Forest meadow recovering from use as illegal mud bog

July 05, 2001 11:00 pm
LUSH AGAIN: A meadow that a year ago was marked by ruts from vehicles is showing signs of recovery.		 (The Observer/ALICE PERRY LINKER).
LUSH AGAIN: A meadow that a year ago was marked by ruts from vehicles is showing signs of recovery. (The Observer/ALICE PERRY LINKER).

By Alice Perry Linker

Observer Staff Writer

Anyone who doubts the natural power of healing has only to visit a wet meadow near La Grande to have those doubts put to rest.

The meadow above a creek became a mud bog a little more than a year ago, when unscrupulous four-wheel drivers cut doughnuts deep into the ground, tearing up vegetation and scarring the earth.

But it takes more than a group of vandals to destroy the natural world completely, and with the coming of spring, nature began the healing process. Last week, a visitors view of the damage from the road was blocked by abundant grasses and flowers.

The ruts are still there, but with time, they will gradually fill with vegetation and sediment from runoff.

Although the U.S. Forest Service has not yet arrested the vandals, it has protected the area with a fence built last year by Mitch McKinney of La Grande for his Eagle project.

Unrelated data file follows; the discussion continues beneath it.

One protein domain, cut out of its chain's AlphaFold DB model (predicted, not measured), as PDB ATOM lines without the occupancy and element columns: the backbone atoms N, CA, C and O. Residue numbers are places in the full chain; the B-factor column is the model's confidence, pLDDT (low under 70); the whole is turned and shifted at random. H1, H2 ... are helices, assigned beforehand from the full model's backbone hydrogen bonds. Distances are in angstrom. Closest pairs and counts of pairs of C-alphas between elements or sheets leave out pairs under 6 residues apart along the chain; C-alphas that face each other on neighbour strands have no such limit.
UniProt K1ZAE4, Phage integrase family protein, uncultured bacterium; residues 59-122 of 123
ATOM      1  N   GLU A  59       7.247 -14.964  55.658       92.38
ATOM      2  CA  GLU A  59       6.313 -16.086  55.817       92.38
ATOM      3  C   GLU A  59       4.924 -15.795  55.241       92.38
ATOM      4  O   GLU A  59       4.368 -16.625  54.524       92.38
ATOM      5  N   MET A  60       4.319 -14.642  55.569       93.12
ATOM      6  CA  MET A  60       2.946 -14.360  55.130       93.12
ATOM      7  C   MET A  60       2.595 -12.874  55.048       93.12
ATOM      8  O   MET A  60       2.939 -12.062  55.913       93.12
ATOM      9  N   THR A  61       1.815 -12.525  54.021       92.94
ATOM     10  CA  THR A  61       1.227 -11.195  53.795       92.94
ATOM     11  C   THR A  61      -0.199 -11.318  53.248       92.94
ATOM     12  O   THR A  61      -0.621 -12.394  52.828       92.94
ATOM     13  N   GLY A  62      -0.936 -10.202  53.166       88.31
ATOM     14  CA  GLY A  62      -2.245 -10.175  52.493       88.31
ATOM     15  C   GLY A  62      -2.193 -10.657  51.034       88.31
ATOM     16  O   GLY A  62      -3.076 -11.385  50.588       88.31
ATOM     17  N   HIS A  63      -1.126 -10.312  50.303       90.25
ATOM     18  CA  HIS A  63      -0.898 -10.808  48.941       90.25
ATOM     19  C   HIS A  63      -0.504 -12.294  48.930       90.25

Even a simple fence will keep people out, said District Ranger Kurt Wiedenmann on a recent trip to the meadow.

Were seeing a fair amount of regrowth, he said about the recovery. We want to see vegetation move in. We dont want to see erosion.

Forest Service botanist Joann Harris Rode said shes pleased with the meadows recovery, although she noticed that the deeper ruts continue to hold water. Some undesirable plants, including Scotch thistle, have invaded.

Thistle is fairly easy to eradicate by hand weeding, Rode said.

Theres so much vegetation surrounding the ruts, I dont think the thistle will prevail, she said.

The meadow is lush with native grasses, California oat grass, yarrow, buttercups, sedges and clover.

One rare clover, Douglas clover, has thrived since the fence went up. Last summer, Rode found only about a dozen of the small pink flowering plants in the wet areas. When she returned to the meadow earlier this spring, she counted about 540 plants throughout the meadow.

Meadows absorb snow runoff water, slowing its passage into creeks and streams. Historically, trees that would encroach on this open area have been kept away by low-intensity fires.

Like several other meadows in the Wallowa-Whitman Forest, this one is experiencing some encroachment of trees. Wiedenmann said there probably has been no fire in the area in 40 or 50 years.

This meadow needs a prescribed burn, he said.

No date has been scheduled, but a prescription fire may be scheduled within the next few years.

Meanwhile, the grasses and flowers will thrive and healing will